We propose to conduct a multi-therapist, prospective, observational study of the outcomes of usual low vision rehabilitation (LVR) services. The purpose of this project is to study the concordance of three different types of LVR outcome measures (patient-reported, therapist-reported, and functional performance), study the influence of therapists'biases on estimated outcome measures, study the effects of co-morbidities and other patient states on LVR outcomes, and study the relationship of the effectiveness of LVR to its efficacy.
We aim to recruit 10 LVR therapists as clinical collaborators. Each therapist will be expected to recruit 45 patients over a period of 4 years or less. The therapists will provide their usual low vision rehabilitation services between baseline and follow-up outcome measures. Research assistants will interview patients by telephone and administer the adaptive Activity Inventory (AI), which requires patients to rate the importance and difficulty of activity goals and rate the difficulty of subsidiary tasks under each important ad difficult goal, before and after LVR. The therapists will generate Goal Attainment Scale (GAS) ratings of patients'activity goals and administer a battery of functional performance tests before and after LVR. We have developed a measurement model that will be used to estimate interval-scaled measures of patients'functional abilities in different functional domains from patients'difficulty ratings, therapists'GAS ratings, and functional performance measures. Changes after LVR in patient-reported functional ability measures estimated from patients'difficulty ratings of AI goals will be compared to changes after LVR in functional ability measures estimated from therapists'ratings of the same AI goals using the GAS method. We also will compare changes after LVR in patient-reported measures of functional ability (estimated from patients'difficulty ratings of the appropriate subset of AI tasks) to changes after LVR in corresponding performance measure estimates of functional ability (reading speed versus print size measures for reading function, walking speed measures for mobility function, measures of maze tracing errors for visual motor function, and measures of facial expression recognition probability correct for visual information processing function). The objective of the proposed research is to understand sources of bias in, and effects of confounding variables on, the three different types of LVR outcome measures that can be used in clinical research on LVR.
Low vision rehabilitation services are chosen to meet the specific needs and capabilities of each individual patient. Low vision rehabilitation therapists begin by evaluating the patient's functional ability, identifying daily activities that are importat to the patient but are difficult or impossible to perform, and setting and prioritizing rehabilitation goals. Successful rehabilitation is defined by the achievement of rehabilitation goals. Thus, the definition of a successful low vision rehabilitation outcome can be different for each patient. This highly personalized nature of judging outcomes creates a challenge for conducting rigorous clinical research on the effectiveness of low vision rehabilitation. To complicate matters even more, especially for high quality research required by evidence-based practices, low vision rehabilitation therapists have the opportunity to bias the outcome by choosing easily achieved goals that might not address the patient's most important issues, or by underestimating the patient's functional ability at the initial evaluation and overestimating the patient's functional ability upon completion of rehabilitation. The purpose of the proposed research is to apply and test a new measurement theory that enables us to determine therapists'biases in their choice of rehabilitation goals and biases in their estimates of patients'functional abilities. The proposed research will compare low vision rehabilitation outcomes measured from the patient's perspective, from the therapist's perspective, and with objective performance measures. Besides a deeper scientific understanding of outcome measures, if the theory proves successful, we will have powerful new tools for rigorously measuring personalized rehabilitation outcomes and for controlling bias in future clinical studies of the effectiveness of low vision rehabilitation.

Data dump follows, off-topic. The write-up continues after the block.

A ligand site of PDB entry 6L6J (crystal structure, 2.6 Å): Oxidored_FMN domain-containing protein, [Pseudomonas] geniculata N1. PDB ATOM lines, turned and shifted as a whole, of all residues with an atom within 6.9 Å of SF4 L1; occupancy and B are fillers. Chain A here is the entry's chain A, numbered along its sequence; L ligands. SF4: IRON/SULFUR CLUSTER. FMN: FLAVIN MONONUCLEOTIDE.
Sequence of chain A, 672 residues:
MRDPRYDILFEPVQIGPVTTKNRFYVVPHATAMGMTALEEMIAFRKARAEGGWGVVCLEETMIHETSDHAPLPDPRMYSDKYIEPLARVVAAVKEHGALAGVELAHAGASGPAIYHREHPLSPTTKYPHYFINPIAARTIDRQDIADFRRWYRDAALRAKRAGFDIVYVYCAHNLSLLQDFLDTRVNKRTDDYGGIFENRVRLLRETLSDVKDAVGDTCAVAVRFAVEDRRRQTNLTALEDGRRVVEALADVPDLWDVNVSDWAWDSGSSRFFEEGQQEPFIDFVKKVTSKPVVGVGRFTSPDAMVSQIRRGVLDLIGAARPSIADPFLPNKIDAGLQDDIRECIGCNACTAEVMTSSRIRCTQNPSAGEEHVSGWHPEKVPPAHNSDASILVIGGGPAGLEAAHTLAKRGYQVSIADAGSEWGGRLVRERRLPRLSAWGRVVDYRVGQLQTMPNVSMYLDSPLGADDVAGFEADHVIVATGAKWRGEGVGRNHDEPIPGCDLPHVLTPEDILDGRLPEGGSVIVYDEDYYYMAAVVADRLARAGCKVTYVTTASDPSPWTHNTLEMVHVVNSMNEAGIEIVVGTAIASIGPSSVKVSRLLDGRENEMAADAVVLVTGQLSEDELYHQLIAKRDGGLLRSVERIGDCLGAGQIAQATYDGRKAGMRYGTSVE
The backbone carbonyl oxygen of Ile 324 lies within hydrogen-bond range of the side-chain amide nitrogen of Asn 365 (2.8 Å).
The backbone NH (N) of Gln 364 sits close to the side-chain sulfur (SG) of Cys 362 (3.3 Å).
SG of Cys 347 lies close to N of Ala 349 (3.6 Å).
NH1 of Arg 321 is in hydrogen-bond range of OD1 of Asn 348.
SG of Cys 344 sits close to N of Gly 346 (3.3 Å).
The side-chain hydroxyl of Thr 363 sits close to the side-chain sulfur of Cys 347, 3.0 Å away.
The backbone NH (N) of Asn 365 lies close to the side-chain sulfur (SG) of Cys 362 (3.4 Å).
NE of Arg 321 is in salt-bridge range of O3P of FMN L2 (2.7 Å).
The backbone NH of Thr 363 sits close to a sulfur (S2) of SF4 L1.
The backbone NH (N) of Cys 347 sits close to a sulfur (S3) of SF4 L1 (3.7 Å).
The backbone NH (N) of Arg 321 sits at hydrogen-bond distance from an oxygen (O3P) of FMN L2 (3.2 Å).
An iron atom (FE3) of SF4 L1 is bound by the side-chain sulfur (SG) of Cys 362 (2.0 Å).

|Massof, Robert W; Stelmack, Joan A (2013) Interpretation of low-vision rehabilitation outcome measures. Optom Vis Sci 90:788-98|